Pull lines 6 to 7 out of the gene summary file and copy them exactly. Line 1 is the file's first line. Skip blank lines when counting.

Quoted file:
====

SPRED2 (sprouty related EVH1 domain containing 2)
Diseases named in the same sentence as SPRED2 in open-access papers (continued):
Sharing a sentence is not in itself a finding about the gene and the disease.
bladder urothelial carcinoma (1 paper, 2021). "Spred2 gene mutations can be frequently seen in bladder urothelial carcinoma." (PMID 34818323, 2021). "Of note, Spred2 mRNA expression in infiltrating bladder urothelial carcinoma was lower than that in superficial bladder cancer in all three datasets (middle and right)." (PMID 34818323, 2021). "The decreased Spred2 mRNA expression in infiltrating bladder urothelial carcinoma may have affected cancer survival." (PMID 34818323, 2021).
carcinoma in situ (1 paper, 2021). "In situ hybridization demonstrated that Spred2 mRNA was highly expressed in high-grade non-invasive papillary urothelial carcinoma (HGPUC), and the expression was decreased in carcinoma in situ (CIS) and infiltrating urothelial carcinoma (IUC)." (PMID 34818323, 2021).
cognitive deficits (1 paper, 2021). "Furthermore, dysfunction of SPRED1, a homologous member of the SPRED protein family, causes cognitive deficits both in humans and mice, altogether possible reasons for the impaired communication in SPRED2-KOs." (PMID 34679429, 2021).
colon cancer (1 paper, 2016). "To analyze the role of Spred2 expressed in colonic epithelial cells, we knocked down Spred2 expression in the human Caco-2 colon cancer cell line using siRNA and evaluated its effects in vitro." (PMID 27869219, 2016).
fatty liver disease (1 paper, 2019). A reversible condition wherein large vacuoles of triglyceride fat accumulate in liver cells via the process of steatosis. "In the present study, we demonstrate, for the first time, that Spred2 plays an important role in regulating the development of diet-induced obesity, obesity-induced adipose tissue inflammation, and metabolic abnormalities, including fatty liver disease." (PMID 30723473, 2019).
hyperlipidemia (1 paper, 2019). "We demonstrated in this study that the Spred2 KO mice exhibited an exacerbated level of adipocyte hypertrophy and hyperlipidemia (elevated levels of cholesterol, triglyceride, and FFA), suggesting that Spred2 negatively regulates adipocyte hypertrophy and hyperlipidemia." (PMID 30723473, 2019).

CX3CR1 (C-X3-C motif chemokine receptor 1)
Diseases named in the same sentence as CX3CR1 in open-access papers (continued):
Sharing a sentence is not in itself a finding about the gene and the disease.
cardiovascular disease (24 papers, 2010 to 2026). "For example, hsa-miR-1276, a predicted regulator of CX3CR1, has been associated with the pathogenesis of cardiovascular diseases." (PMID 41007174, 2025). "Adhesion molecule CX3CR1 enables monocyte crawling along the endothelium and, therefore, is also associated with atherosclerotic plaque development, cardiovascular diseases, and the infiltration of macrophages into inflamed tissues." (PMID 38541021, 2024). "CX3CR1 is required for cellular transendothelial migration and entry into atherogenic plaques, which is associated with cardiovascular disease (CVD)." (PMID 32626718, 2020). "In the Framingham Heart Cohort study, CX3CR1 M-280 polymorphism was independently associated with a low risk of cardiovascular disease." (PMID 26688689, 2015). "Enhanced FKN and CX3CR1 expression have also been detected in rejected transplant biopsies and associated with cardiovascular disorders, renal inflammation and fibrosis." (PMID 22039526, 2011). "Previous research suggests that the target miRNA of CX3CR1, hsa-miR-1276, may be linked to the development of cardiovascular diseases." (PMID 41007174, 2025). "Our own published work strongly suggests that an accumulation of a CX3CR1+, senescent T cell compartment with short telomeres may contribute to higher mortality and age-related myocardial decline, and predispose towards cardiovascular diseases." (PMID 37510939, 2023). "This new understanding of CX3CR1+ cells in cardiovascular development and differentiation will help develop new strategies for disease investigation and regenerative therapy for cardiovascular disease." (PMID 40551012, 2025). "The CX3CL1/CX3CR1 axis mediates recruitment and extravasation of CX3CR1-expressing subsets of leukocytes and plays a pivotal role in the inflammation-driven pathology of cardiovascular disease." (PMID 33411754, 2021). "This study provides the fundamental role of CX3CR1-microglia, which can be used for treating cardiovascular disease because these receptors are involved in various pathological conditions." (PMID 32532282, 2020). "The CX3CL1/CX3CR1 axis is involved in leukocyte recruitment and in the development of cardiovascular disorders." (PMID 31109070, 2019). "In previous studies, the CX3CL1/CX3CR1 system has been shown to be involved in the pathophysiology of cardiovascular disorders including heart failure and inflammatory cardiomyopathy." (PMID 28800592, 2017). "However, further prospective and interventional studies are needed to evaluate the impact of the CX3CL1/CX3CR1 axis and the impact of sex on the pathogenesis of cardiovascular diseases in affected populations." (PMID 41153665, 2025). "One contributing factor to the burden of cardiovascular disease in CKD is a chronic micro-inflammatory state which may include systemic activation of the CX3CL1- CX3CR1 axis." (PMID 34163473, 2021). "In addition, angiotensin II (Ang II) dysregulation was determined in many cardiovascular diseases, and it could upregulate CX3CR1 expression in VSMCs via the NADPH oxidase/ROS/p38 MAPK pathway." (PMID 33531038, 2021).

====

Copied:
cognitive deficits (1 paper, 2021). "Furthermore, dysfunction of SPRED1, a homologous member of the SPRED protein family, causes cognitive deficits both in humans and mice, altogether possible reasons for the impaired communication in SPRED2-KOs." (PMID 34679429, 2021).
colon cancer (1 paper, 2016). "To analyze the role of Spred2 expressed in colonic epithelial cells, we knocked down Spred2 expression in the human Caco-2 colon cancer cell line using siRNA and evaluated its effects in vitro." (PMID 27869219, 2016).